Factual · Powerful · Original · Iconoclastic
"Road Rage: We're Driven to Destruction," read one Newsweek headline. "All Drivers Feel Impact of Road Rage," a Free Press headline said last year.
But underlying the hype is a dearth of evidence supporting the notion that Americans are driving more aggressively than in the past.
Indeed, evidence suggests that traffic injury and fatality rates are going down across the country. In Michigan, which does not track road-rage incidents, the number of tickets given out by State Police for careless or reckless driving declined from 1995 to 1997.
"Road rage has been mostly fueled by the media," said Howard Fienberg, a research analyst at the nonprofit Statistical Assessment Service in Washington, D.C. "If you give people the term road rage, which is not defined anywhere, they react to it and associate it with just about anything."
The term, which first appeared in the late 1980s, has gradually broadened over the years. It was initially used to describe physical confrontations between motorists, but has expanded to include verbal exchanges, gestures, honking, light-flashing and serial lane-changing.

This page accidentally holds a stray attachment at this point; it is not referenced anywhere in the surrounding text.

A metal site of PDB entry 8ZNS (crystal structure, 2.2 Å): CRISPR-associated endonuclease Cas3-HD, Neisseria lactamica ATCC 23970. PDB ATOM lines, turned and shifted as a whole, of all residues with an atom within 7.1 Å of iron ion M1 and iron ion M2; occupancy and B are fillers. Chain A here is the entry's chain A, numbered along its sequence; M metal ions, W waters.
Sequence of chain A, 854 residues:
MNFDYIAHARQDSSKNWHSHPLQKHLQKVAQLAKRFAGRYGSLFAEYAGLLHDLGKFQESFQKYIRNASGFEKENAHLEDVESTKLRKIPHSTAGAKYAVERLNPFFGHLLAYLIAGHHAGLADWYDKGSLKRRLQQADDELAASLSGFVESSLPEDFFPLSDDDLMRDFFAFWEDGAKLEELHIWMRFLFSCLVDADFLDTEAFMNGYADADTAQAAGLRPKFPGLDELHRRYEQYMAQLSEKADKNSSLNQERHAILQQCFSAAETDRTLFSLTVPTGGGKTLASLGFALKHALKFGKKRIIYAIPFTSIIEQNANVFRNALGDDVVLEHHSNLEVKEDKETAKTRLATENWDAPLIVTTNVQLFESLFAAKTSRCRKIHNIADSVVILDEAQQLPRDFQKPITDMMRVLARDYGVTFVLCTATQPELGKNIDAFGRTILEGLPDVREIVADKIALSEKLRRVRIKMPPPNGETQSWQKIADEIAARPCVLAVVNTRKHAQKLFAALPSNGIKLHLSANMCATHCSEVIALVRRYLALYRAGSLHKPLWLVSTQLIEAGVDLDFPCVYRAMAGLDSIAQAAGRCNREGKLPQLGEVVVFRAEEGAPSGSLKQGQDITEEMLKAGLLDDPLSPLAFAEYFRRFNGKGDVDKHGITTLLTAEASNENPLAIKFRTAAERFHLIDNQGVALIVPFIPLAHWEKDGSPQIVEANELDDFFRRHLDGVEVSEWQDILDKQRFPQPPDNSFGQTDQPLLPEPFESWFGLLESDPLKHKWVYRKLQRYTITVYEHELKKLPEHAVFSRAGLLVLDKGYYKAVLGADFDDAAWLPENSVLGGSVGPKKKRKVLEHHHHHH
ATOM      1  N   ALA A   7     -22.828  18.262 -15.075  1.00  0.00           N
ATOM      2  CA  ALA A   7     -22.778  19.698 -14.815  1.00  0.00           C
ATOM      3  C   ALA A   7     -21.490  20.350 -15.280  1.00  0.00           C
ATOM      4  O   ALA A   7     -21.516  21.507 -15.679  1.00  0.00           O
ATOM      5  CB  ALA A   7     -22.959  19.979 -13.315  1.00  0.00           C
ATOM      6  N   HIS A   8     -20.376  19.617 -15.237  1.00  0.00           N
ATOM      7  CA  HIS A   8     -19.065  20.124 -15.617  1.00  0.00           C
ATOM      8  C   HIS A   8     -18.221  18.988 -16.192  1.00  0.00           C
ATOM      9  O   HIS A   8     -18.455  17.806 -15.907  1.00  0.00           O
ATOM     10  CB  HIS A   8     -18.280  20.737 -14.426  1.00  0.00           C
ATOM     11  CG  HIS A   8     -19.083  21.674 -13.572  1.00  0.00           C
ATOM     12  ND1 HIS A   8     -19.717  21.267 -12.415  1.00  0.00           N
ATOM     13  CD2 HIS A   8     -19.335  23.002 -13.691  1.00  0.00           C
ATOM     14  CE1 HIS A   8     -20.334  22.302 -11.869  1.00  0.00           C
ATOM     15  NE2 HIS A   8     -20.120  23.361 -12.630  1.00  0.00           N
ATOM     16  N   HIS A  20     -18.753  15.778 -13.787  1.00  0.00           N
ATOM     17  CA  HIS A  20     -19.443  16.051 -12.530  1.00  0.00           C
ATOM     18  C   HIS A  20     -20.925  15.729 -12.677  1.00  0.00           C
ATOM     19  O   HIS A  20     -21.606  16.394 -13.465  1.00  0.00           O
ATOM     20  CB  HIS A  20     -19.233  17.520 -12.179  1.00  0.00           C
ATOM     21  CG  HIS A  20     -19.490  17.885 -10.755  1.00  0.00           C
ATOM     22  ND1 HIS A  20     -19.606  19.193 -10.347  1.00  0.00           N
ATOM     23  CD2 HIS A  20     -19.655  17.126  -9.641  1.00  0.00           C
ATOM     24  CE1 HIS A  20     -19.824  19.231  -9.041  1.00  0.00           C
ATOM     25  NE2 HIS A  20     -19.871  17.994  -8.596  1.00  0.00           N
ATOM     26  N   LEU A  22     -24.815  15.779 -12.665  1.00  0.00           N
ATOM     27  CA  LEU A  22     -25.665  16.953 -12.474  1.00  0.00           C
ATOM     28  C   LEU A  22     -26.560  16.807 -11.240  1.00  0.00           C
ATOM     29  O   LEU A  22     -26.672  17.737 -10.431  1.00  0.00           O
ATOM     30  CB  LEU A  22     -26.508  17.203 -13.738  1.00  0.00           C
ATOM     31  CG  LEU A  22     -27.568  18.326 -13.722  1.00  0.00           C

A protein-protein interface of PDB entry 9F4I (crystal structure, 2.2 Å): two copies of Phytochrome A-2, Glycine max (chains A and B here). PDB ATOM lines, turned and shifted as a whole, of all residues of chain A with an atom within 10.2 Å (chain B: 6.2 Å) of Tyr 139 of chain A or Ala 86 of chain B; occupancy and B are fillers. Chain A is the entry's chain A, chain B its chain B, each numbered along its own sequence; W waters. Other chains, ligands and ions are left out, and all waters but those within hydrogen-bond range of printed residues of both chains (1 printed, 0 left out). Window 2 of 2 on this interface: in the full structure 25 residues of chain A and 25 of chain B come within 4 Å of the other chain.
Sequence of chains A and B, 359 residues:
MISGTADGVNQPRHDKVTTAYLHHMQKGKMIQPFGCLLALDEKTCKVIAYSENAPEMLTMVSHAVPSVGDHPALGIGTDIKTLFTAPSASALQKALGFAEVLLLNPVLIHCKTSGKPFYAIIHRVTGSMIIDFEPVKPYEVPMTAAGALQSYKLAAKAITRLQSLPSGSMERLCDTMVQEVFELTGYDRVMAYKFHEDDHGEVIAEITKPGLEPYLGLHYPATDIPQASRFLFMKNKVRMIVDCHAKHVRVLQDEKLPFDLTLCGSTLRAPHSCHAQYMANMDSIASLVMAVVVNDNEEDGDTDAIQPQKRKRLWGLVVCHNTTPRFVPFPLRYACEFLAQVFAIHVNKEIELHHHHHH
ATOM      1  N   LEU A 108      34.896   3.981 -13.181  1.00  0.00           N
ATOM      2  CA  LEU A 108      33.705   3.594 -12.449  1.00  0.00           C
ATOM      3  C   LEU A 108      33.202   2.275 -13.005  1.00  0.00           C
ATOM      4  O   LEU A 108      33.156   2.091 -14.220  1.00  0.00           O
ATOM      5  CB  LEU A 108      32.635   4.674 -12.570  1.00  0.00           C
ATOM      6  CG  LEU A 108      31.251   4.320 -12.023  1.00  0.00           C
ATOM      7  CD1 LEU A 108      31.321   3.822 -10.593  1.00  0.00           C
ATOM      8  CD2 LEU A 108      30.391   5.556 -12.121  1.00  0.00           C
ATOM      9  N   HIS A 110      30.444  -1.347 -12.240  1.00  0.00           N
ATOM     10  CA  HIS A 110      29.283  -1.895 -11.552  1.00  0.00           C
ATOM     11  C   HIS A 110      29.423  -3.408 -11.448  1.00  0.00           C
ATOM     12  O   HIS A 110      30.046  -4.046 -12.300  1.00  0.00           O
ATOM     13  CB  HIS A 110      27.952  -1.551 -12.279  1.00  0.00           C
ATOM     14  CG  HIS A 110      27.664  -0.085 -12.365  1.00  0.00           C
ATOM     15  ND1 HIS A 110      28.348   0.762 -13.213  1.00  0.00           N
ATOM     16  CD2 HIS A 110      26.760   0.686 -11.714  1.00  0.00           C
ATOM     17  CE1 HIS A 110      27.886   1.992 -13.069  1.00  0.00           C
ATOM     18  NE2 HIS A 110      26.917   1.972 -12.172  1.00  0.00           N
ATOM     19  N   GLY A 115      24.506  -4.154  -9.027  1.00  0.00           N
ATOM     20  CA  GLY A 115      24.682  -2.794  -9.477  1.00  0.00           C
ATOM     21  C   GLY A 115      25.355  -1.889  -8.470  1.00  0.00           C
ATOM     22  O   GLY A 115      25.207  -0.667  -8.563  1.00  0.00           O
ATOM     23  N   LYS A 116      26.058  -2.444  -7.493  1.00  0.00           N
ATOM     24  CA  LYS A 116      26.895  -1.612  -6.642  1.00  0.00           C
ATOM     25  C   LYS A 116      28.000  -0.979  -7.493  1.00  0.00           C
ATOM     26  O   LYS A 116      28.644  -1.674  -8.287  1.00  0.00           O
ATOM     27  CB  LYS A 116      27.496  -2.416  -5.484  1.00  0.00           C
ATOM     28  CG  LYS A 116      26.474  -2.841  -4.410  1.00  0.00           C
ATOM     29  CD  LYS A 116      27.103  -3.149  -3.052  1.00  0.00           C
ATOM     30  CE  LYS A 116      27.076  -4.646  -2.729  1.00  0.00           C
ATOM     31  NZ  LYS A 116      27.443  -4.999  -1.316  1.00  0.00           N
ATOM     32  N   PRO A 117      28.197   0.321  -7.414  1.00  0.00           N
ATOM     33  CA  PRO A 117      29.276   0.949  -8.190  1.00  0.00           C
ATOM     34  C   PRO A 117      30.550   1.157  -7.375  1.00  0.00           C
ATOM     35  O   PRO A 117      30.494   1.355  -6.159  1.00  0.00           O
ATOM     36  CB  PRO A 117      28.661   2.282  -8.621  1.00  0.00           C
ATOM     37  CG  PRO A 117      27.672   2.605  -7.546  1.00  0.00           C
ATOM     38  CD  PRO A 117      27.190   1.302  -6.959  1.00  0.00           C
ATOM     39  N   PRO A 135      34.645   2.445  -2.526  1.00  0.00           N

The media soon latched on. The Nexis media database recorded four citations of road rage in 1988, a figure that grew to 279 in 1995 and 1,887 last year.
An August article in the Atlantic Monthly examined a widely quoted study by the American Automobile Association Foundation for Traffic Safety, which found a 60-percent increase nationally in aggressive driving between 1990 and 1996.
The magazine concluded the study was "hardly scientific," with much of the research drawing on media accounts and reports from a handful of police departments.
Still, some experts who have studied road rage argue that the dangers to motorists have increased.
"I think drivers are more challenged now because there are more cars and more congestion and more hostility," said University of Hawaii professor Leon James, who teaches traffic psychology and is known on the Web as Dr. Driving.
James said on-line surveys show motorists view themselves as more aggressive than in the past and more scared of fellow drivers than 10 years ago. He also points to television and movie images, which he said tend to glamorize "drivers behaving badly."
In the last year or so, politicians have also reacted to the "epidemic." Earlier this year, the states of New York and Washington proposed road-rage legislation that would make such acts as yelling at another driver a misdemeanor. In New York and Illinois, "Road Rage Vans" with video equipment are targeting drivers for tailgating and aggressive driving.